Please use this identifier to cite or link to this item: https://doi.org/10.1016/j.micinf.2009.12.002
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dc.titleEvidence for an intact polysaccharide capsule in Bordetella pertussis
dc.contributor.authorNeo, Y.
dc.contributor.authorLi, R.
dc.contributor.authorHowe, J.
dc.contributor.authorHoo, R.
dc.contributor.authorPant, A.
dc.contributor.authorHo, S.
dc.contributor.authorAlonso, S.
dc.date.accessioned2011-07-26T06:52:46Z
dc.date.available2011-07-26T06:52:46Z
dc.date.issued2010
dc.identifier.citationNeo, Y., Li, R., Howe, J., Hoo, R., Pant, A., Ho, S., Alonso, S. (2010). Evidence for an intact polysaccharide capsule in Bordetella pertussis. Microbes and Infection 12 (3) : 238-245. ScholarBank@NUS Repository. https://doi.org/10.1016/j.micinf.2009.12.002
dc.identifier.issn12864579
dc.identifier.issn1769714X
dc.identifier.urihttp://scholarbank.nus.edu.sg/handle/10635/24665
dc.description.abstractPolysaccharide capsules contribute to the pathogenesis of many bacteria species by providing resistance against various defense mechanisms. The production of a capsule in Bordetella pertussis, the etiologic agent of whooping cough, has remained controversial; earlier studies reported this pathogen as a capsulated microorganism whereas the recent B. pertussis genome analysis revealed the presence of a truncated capsule locus. In this work, using transmission electron microscopy and immunostaining approaches, we provide a formal evidence for the presence of an intact microcapsule produced at the surface of both laboratory strain and clinical isolates of B. pertussis. In agreement with previous studies, we found that the capsule is optimally produced in avirulent phase. Unexpectedly, the presence of the capsule was also detected at the surface of virulent B. pertussis bacteria. Consistently, a substantial transcriptional activity of the capsule operon was detected in virulent phase, suggesting that the capsular polysaccharide may play a role during pertussis pathogenesis. In vitro assays indicated that the presence of the capsule does not affect B. pertussis adherence to mammalian cells and does not further protect the bacterium from phagocytosis, complement-mediated killing or antimicrobial peptide attack. © 2009.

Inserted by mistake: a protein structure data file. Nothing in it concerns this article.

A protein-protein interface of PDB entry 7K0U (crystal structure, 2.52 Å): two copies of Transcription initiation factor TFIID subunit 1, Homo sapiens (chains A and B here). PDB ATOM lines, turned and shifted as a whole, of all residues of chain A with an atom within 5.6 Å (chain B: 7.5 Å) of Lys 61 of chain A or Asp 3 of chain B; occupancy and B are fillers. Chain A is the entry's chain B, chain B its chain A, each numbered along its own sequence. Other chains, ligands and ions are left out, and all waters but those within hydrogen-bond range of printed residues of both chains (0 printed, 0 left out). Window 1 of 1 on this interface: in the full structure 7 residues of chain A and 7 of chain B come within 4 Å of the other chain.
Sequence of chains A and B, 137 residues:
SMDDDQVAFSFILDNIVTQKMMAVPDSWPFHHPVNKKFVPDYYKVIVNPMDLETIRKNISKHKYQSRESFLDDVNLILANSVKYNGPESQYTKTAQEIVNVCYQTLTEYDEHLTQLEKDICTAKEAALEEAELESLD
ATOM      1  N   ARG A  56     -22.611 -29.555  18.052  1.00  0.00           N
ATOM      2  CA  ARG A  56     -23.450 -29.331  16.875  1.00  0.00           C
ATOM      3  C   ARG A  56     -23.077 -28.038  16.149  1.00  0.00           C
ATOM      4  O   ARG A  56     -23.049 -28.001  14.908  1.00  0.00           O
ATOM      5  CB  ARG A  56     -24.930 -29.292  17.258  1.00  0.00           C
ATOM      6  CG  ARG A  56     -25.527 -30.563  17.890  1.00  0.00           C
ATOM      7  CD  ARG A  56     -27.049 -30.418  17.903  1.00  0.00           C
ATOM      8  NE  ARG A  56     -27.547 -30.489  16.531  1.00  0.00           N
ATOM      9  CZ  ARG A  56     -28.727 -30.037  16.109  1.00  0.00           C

dc.description.urihttp://libproxy1.nus.edu.sg/login?url=http://dx.doi.org/10.1016/j.micinf.2009.12.002
dc.sourceScopus
dc.typeArticle
dc.contributor.departmentMICROBIOLOGY
dc.description.doi10.1016/j.micinf.2009.12.002
dc.description.sourcetitleMicrobes and Infection
dc.description.volume12
dc.description.issue3
dc.description.page238-245
dc.identifier.isiut000275843400009
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